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The Way I See It… Take the Leap, Become a Learning Consultant


Nick Wright, Learning & Development Team Leader at Tearfund, explains how and why organisations are making the transition from training department to learning consultancy.

There’s been a lot of talk in recent years about the importance of moving from traditional training provider roles in organisations to incorporate internal learning consultancy. Many teams have changed names from training and development to learning and development but often find the practicalities of transition very difficult.

The first reason is that the change of concept towards learning has largely taken place within the learning & development profession itself. Other organisational stakeholders are usually unaware of our new aspirations and still conceive of the role as essentially concerned with training.

A second reason is that stakeholders are unclear about what learning consultancy would look like in practice and whether it could add value. It’s easier, after all, to articulate the potential benefits of training events than the sometimes nebulous, emerging-over-time benefits of consulting.

A third reason is that learning and development professionals often feel inadequate and lack confidence in the internal consulting role. “What are we supposed to do when we meet with a leader as learning consultant?” This is where anxious practitioners may retreat to training events where they feel more familiar and secure.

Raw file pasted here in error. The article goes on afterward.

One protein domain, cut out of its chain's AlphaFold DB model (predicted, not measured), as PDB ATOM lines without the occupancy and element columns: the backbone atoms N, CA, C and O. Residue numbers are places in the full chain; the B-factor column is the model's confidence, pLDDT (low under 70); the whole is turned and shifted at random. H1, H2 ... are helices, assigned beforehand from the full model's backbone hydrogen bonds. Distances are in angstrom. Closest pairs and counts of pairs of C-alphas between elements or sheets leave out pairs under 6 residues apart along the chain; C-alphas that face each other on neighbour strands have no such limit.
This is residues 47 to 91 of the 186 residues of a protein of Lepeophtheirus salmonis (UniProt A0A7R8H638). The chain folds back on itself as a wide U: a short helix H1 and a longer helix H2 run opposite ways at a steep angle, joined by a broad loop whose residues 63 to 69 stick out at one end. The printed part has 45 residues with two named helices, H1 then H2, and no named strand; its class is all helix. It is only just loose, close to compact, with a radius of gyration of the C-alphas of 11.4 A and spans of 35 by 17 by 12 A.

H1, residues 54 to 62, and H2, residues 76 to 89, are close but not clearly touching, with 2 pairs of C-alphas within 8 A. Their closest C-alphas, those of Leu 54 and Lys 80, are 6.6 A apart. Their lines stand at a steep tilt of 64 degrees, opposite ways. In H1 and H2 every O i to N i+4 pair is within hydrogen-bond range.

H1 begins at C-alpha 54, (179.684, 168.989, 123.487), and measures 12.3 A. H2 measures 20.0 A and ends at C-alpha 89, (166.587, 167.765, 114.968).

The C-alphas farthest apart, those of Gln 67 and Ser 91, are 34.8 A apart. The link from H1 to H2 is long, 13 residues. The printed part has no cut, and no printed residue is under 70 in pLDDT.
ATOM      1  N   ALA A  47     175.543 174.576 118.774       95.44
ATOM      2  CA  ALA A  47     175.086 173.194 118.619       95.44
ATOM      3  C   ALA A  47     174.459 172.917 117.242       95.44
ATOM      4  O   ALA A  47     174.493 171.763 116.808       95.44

In the first case, it’s important to plan carefully the messages you want to convey to stakeholders before you publicise a change of role. In Tearfund, we interviewed a variety of stakeholders first to find out what they had experienced as positive and helpful from the team. We then used this information to frame our organisational publicity.

Secondly, arrange to meet with key stakeholders to explain what learning consultancy means in practice and how they can access and benefit from it. We decided to pilot consulting interventions with certain team leaders, request their critical feedback afterwards and, with permission, use our work with them as case examples for others.

Thirdly, ensure that learning & development practitioners have opportunity to reflect on the consulting role, the expertise they bring and what they will need to develop further. My own team started out with a consulting skills training workshop and now meets monthly in action-learning format to discuss and role play on-going experiences.

Finally, maintain relationship with your key stakeholders. Tearfund’s learning and development team members now meet quarterly with every team leader using a business partnership model and we’re learning how to co-evaluate the impact of our consulting interventions for quality assurance, learning/planning and internal marketing purposes.


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